Our Pages

Thursday, April 8, 2010

Being Good is sooo Overrated


I’ve been a gamer girl since before the concept of a gamer girl ever even existed. I’ve been playing video games since I was four years old and we played on the old Atari console. Pit Fall was always my favorite game. Years ago I started playing online and you had to develop an online persona.

Well my father used to tell me I could be the devil’s daughter because I was very mischievous. I would manipulate the situation and usually it was my brother who got in trouble lol. Poor guy. Of course, he has since forgiven me but I’ve always had this naughty side to my personality so that’s who I became. And let me tell you I have had the most fun being bad. Being the bad girl has its advantages lol.

Looking back on some of your favorite books, what do you remember the most? That beautiful setting, those flowing lines of prose, that quick dialogue? Chances are, it’s the characters who made the story work or not work, whichever the case. If you write flat characters, your writing will fall flat.

And all too often we focus so much on our hero and heroines that we forget to develop our villain. Bad guys need love too! We often do detailed character sheets, questionnaires and timelines for our H/h and once we get to our villain we’re clueless about what makes him/her tick.

And I have the most fun writing my villains. I simply love to create complex, emotionally scarred villains, because there’s a little bad guy in all of us whether we want to admit it or not. We all have these emotions of anger, resentment, bitterness and jealousy. But we as normal people have learned to cope and deal with these emotions in a healthy way.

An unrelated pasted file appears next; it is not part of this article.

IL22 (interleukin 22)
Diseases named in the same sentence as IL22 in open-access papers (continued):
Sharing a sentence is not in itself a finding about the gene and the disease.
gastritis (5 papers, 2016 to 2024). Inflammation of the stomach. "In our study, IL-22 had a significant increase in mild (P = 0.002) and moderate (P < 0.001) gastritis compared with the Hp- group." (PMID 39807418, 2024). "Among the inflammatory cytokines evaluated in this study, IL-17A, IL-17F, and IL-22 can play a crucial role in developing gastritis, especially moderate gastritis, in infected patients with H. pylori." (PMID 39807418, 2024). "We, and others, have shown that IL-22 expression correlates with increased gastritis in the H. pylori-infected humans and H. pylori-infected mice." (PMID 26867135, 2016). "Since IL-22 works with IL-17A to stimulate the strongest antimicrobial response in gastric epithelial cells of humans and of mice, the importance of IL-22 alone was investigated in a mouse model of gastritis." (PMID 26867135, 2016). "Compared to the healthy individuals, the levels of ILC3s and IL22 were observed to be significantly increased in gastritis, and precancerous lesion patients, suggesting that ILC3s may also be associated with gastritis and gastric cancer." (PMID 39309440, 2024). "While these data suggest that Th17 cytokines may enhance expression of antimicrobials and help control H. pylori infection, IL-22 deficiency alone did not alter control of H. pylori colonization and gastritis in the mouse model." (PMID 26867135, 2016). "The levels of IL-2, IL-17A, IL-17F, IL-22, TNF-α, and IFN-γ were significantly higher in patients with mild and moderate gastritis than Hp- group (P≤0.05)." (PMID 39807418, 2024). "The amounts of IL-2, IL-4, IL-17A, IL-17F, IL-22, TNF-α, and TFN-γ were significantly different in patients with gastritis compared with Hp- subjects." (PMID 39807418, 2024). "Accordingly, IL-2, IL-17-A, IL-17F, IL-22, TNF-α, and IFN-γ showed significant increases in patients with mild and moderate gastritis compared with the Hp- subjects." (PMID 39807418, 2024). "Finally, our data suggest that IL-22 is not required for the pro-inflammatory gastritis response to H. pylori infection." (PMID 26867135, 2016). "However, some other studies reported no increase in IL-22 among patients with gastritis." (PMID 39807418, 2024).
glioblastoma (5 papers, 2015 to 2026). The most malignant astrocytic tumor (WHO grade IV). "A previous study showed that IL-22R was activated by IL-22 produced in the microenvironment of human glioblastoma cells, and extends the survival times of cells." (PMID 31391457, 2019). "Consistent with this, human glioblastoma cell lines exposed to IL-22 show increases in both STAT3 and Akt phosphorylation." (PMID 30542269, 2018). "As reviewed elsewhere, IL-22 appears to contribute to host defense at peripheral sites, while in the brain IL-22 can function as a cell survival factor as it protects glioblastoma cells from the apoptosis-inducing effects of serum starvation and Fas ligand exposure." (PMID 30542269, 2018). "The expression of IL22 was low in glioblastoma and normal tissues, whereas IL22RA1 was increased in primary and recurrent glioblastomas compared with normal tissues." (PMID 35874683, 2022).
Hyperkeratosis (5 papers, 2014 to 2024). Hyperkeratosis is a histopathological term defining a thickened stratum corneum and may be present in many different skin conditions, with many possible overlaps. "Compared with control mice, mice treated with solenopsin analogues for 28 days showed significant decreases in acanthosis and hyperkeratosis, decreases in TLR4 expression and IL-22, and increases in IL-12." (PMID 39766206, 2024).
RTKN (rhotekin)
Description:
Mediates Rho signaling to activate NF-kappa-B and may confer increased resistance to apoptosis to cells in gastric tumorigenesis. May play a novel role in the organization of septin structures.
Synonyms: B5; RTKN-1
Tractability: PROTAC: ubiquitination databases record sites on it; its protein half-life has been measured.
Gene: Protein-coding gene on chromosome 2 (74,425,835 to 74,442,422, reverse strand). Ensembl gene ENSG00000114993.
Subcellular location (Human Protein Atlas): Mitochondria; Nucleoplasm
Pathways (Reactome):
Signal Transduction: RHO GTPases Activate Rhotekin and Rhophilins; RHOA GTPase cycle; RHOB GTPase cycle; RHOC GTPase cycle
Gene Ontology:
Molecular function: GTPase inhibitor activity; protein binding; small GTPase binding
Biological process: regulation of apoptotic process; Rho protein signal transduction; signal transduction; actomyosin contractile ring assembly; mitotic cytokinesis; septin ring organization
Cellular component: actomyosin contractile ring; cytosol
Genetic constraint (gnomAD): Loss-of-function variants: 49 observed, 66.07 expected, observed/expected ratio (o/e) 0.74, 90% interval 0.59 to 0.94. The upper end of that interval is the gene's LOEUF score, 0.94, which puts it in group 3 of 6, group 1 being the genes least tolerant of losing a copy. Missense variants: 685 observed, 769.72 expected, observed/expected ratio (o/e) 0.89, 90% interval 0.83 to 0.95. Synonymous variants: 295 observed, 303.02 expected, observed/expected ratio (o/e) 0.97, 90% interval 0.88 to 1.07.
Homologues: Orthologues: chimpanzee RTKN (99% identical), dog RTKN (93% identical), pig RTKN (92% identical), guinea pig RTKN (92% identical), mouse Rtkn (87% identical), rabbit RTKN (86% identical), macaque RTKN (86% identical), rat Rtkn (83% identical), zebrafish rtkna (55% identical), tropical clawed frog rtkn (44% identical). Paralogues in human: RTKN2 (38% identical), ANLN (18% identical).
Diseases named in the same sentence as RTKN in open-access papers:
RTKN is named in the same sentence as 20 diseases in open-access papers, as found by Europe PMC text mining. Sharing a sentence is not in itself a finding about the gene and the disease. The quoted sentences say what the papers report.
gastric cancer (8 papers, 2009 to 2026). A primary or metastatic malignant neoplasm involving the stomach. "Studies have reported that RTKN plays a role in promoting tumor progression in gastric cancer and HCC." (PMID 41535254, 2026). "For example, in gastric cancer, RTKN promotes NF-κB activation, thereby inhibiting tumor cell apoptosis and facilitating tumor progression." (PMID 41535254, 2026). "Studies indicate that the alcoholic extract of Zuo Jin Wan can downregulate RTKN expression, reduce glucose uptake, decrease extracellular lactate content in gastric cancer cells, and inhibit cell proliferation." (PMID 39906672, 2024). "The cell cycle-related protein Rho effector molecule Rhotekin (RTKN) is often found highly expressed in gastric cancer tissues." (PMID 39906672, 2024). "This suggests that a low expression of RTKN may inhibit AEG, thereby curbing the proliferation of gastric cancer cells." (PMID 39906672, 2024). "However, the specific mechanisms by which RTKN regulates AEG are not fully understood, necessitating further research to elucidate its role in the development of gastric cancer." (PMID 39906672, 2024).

Villains need goals, motivations, and backstory’s just like our hero’s. When writing the not—so—good—guys and the not—so—bad—villains, there are a few things to remember. Not everyone is completely good or completely bad. There’s always a mix of emotions, good and bad memories that make us who we are. So make sure to give your hero a flaw and (many writers forget this) give your villain a virtue.

Making him all bad is too clichéd, give him a reason to be so bad, and the biggest key to writing bad guys is empathy. Not sympathy, empathy. Make the reader empathize with him.

The definition for sympathy is: harmony of or agreement in feeling, as between persons or on the part of one person with respect to another.

The definition of empathy is: the intellectual identification with or vicarious experiencing of the feelings, thoughts, or attitudes of another.

You don’t have to agree with your characters in order to understand why they are who they are. The key word there is understand. You’re not giving them permission to be bad when you understand where they come from. When you can separate these two functions in your writing and building your characters then you will start to see more defined and well—rounded characters form.

When you think about it the Hero and villain are really the two sides of the same coin. When you turn the tables and view the story from the opposite side you’ll find that more often than not, everyone’s a villain and everyone’s a hero.

So what about you? Can you see a reflection of your hero in your villain and can you empathize with him? If so? Then you’ve written a well—rounded, three dimensional character.